This strategy appears to be working. The number of non-EU international students went up from 313,000 in 2016 to 452,000 in 2020. A third are from China, followed by India. These students are more likely to be studying at postgraduate level. Early figures suggest that the pandemic has not affected recruitment as much as had been feared.
What has replaced Erasmus?
The decision to pull out of Erasmus+ was greeted with disappointment, particularly as Johnson had promised a year earlier that Britain would stay in the scheme. However, it was widely expected, as the programme had been characterised as a perk for middle-class students, whose language skills are often slightly better and who have the confidence to embark on a semester abroad. The UK was also perceived as getting a bad deal for the price of membership, since around half as many Britons went to the EU as EU students came to Britain. That calculation ignores the amount that EU students spend here, but the perception of Erasmus+ as elitist and a ‘Remainer’ project persisted, even though half the participants in 2019 were not in higher education at all.
To replace Erasmus+, the UK announced the new Turing Scheme to encourage students to study at universities all over the world, not just in the EU. The aim is to reduce the language barrier to studying abroad by working with more English-language institutions and to make the programme less daunting for participants – for example, by cutting the minimum length of a placement to four weeks and encouraging take-up in more deprived areas.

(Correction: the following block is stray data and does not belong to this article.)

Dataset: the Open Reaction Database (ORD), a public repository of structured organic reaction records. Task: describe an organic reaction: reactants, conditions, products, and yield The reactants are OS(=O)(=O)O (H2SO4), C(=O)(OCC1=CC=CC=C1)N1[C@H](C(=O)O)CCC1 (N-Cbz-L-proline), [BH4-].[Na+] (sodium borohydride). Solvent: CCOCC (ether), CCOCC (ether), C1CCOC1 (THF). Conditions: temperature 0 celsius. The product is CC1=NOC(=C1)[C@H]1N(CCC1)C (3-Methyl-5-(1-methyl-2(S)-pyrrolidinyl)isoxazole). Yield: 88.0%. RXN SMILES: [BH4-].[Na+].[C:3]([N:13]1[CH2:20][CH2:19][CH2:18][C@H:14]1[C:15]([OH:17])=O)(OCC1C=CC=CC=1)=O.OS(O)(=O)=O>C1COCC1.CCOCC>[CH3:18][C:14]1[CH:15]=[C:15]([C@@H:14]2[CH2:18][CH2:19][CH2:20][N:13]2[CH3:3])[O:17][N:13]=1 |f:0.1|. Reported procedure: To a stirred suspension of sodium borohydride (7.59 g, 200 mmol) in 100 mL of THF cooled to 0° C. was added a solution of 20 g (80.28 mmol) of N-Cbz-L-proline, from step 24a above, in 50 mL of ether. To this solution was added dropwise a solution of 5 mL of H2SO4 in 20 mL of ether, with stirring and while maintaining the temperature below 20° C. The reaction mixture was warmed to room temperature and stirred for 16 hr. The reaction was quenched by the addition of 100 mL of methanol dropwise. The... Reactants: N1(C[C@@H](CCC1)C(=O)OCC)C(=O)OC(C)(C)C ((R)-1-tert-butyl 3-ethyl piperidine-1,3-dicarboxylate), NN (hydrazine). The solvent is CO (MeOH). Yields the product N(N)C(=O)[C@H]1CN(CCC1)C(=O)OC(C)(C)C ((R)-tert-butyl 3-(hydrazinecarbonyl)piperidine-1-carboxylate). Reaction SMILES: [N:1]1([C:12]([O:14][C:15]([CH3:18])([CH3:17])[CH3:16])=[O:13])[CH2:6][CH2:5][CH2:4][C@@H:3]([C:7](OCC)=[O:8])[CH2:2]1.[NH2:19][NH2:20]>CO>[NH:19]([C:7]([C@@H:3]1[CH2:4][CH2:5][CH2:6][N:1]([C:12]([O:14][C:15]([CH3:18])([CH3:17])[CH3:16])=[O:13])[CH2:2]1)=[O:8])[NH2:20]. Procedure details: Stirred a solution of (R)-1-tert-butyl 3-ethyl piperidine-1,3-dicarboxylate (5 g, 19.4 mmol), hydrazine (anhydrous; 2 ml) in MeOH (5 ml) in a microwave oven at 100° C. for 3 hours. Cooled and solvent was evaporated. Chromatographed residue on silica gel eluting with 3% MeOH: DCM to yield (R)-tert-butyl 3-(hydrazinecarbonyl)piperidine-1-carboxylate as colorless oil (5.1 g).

Turing is intended to help 35,000 students to study abroad each year and has a budget of £110 million for each of the first few years of operation. The United States has proved by far the most popular destination for universities, followed by China, Canada, Australia and France. It is not clear whether the more than 4,000 students due to travel to China, Hong Kong and Australia during the current academic year have been able to take up their placements, given these countries have been largely closed to immigration.
Critics point out that Turing money cannot be spent on tuition fees, so universities have to secure a waiver from institutions, which can be difficult; with Erasmus+, for example, all tuition fees are waived. Chatham House argued that Turing should offer incentives for young people to come to Britain to bolster the UK’s soft power, but this has not happened.
The risky strategy of deterring your neighbours
No one doubts that international students are an overwhelming asset to the UK. Their high fees subsidise higher education. According to Universities UK, the benefits of hosting them ‘significantly outweigh’ the costs, even when the cost to public services is taken into account. It estimates the net annual benefit at £25.9 billion, with £290 million in one Sheffield constituency alone. These benefits accrue no matter where students come from. As the government sees it, a growing middle class in India and China can make up for fewer students from the EU.
But recruiting more students from Asia carries its own risks. Perhaps the greatest uncertainty is the effect that the war in Ukraine, a cooling relationship with China and future COVID variants - or even pandemics - will have on student mobility. Will a fearful, more isolationist world make students more likely to stay at home? Will some non-science postgraduate courses pivot to cheaper, online teaching? Students may not enjoy it much, but universities are now in a better position to offer a decent online experience. Making it more difficult for students who live just a train ride or short flight away to study in Britain may turn out to have been a strategic mistake.